The European Union is considering the implementation of a Covid-19 “vaccine passports” for travel within the bloc. Ursula von der Leyen, President of the European Commission, has stated that political and legal questions about what rights might be attached to a vaccine certificate or passport should be discussed by debate.
1. Concerns over a vaccine passport
There have already been warnings from several Member States that a vaccine passport could cause discrimination, as it could allow those who have the passport to travel freely around Europe whilst those still waiting for their vaccine will not have this right. Von der Leyen is calling for agreements at the European level, stating ‘it is always important to find a fair balance. For example, you can combine a certificate with a negative coronavirus test for those who have not yet had access to a vaccine’.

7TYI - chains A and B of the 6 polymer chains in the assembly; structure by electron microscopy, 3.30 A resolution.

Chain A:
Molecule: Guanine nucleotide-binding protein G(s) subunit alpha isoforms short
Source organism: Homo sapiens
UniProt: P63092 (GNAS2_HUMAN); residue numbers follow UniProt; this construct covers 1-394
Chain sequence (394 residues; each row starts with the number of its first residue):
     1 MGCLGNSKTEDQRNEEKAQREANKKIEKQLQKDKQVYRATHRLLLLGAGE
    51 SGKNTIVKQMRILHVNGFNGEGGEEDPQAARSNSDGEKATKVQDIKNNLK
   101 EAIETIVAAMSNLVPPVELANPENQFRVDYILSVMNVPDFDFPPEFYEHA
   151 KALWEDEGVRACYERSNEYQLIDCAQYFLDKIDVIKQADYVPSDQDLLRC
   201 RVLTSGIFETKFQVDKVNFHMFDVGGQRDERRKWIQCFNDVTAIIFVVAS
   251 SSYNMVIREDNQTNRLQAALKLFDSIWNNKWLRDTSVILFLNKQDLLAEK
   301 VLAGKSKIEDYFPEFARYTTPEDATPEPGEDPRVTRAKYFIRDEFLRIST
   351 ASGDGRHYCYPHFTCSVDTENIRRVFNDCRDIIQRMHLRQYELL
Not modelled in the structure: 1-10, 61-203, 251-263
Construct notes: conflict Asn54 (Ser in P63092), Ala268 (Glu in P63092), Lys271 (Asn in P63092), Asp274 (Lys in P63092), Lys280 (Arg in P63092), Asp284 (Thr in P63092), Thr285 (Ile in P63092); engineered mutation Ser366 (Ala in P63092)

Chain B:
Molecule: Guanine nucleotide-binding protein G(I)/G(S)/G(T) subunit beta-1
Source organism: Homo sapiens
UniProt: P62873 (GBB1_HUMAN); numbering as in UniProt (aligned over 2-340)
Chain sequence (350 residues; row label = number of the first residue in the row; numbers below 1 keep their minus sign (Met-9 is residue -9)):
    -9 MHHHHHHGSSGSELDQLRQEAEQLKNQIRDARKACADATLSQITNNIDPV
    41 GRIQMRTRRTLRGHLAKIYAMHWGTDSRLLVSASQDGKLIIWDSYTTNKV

2. Support for the vaccine passport
Whilst several EU members, including Germany, are wary of the vaccine passport idea, Greek Prime Minister Kyriakos Mitsotakis, whose country’s economy relies heavily on travel and tourism, has been pushing the proposal. He stated that a guarantee of unhindered travel could motivate people to get vaccinated, however he also stated that vaccination would not be an explicit condition for travel to the country.
3. Decision on the vaccine passport
A decision remains to be made on the topic, and on Thursday 21 January, the heads of government will meet over videoconference in order to discuss the latest developments in the coronavirus crisis, and the possibility of implementing such a passport.